My Lenten Insight, available at: ForYourMarriage.org


Happily Even After

My Lenten Insight


April 15, 2010

I know that for the most part people get pretty focused on “making it a good Lent.”  We “give something up” or “lay something down and take something up” or focus on prayer, fasting and almsgiving.  I feel like it’s not uncommon to give it a really good strong start and maybe not always finish the Lenten fast as well as we might have liked.  The thing is, I went INTO this Lent mindful of that and all focused that this was not going to be the case for me. 

Famous last words, right?  Seriously.  In retrospect I came to a really helpful realization about family life and prayer, though. 

I started out pretty strong.  Not as strong as I would have liked on the discernment end of deciding what I was going to “do.”  I ended up giving up chocolate (so hard) and making a point of having one-on-one time with each of our three children each day.  As the days and weeks got started I was doing pretty well.  On the chocolate front I was SOLID for three good weeks.  And while I wasn’t getting time alone with each of the children every day, I quickly realized that some good time with one of them each day, and in good rotation, was really pretty good.  I was happy with that.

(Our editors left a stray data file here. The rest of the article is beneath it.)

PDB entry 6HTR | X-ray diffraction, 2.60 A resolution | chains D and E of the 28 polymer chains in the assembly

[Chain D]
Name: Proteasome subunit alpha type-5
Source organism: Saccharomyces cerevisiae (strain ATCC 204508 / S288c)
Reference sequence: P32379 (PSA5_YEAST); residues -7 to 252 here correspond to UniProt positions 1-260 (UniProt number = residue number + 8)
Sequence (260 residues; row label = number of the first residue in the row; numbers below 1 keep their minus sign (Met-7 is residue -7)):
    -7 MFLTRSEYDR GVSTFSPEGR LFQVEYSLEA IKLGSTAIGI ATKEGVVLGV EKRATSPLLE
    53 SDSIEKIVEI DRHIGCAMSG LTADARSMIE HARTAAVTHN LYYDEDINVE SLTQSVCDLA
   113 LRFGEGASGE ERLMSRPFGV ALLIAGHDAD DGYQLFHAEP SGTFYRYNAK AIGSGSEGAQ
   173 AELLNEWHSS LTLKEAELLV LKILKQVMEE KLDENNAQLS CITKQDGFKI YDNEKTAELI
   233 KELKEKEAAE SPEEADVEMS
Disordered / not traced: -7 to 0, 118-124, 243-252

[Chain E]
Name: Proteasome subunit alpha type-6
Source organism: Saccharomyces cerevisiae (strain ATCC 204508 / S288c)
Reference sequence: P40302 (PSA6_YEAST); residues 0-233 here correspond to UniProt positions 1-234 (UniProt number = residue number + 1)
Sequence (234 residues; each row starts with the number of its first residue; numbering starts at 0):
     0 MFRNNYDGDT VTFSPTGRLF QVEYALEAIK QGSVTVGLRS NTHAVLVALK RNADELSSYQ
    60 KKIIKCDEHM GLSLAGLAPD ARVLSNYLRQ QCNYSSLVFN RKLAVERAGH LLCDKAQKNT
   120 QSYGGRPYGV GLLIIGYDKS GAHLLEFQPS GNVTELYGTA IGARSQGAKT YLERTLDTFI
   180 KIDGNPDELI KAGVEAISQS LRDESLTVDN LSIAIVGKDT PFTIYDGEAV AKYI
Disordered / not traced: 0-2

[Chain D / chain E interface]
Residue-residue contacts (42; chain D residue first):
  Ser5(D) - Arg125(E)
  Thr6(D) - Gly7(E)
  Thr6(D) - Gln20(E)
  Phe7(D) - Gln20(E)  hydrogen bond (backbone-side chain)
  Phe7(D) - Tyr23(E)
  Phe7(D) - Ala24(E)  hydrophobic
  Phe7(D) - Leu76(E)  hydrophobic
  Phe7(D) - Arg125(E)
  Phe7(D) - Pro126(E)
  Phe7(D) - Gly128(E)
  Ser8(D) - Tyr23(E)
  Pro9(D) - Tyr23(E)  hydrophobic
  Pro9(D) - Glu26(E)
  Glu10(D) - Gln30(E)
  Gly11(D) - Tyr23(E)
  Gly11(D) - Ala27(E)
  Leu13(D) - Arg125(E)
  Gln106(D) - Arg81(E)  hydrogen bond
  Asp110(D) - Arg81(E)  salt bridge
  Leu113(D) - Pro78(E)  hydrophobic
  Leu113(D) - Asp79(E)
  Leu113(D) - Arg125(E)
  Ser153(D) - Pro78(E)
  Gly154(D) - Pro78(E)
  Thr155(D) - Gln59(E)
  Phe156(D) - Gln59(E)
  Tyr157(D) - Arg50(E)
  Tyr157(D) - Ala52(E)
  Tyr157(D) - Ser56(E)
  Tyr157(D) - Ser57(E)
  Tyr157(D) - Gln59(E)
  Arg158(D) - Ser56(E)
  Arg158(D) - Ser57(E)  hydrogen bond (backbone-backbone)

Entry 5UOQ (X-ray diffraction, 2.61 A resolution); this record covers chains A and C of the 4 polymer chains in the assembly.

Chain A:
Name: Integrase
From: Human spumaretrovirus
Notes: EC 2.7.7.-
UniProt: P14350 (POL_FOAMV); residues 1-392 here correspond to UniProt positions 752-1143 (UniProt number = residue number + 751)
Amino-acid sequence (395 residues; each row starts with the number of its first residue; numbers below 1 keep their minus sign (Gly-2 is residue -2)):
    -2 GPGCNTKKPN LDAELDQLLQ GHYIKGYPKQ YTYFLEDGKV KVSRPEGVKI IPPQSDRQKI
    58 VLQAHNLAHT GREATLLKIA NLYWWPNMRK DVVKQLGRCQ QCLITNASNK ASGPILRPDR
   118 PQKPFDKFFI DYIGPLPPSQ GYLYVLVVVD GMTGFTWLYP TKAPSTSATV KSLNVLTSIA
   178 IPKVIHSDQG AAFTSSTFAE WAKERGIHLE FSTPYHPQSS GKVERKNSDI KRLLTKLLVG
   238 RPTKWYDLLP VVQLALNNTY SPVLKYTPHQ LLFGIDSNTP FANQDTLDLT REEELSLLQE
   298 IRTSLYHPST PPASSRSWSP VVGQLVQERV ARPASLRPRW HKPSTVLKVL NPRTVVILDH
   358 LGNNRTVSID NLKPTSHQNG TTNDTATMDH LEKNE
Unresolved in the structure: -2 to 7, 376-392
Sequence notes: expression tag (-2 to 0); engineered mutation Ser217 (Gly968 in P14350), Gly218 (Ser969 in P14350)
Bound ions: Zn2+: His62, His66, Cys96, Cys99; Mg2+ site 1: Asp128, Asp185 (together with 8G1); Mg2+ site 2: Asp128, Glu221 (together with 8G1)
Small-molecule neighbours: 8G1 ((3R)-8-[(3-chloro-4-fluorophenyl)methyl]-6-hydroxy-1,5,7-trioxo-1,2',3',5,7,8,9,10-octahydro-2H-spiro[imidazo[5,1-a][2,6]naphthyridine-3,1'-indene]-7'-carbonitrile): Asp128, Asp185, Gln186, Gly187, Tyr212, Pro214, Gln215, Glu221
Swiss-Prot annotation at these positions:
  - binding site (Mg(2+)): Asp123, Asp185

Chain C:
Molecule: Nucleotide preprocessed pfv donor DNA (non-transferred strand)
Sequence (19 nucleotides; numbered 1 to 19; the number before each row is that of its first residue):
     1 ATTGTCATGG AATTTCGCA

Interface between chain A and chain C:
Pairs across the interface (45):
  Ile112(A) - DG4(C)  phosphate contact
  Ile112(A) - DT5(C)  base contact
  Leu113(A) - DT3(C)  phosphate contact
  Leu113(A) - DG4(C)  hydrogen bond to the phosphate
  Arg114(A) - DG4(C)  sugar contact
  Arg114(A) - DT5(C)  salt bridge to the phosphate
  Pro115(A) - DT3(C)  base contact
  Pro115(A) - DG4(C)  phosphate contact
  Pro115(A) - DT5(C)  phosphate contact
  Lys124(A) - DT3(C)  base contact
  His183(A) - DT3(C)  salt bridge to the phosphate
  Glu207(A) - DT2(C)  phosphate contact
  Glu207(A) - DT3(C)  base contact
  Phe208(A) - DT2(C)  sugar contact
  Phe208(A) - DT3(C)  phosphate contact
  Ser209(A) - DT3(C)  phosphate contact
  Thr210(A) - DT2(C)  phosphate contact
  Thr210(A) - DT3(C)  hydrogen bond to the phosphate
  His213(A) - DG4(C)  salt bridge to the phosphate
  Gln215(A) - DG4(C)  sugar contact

Then we took a family trip.  Spring Break came and we were out of town “feasting” over a wedding weekend.  I really don’t know what kind of switch got thrown in my head but after returning I had nothing in the way of conviction for my fast.  Very strange for me.  I am really not used to my will deserting me so entirely.

Joshua and our co-workers in Campus Ministry, being very well-trained lay and clergy, were quick to point out that falling short on my fast only highlights my need for God.  And isn’t that the point of Lent anyway: acknowledging where and when we fall short and relying on God’s grace?  I’m thinking, “Yes, that is the point – and nice theology at that – but I am a failure over here!”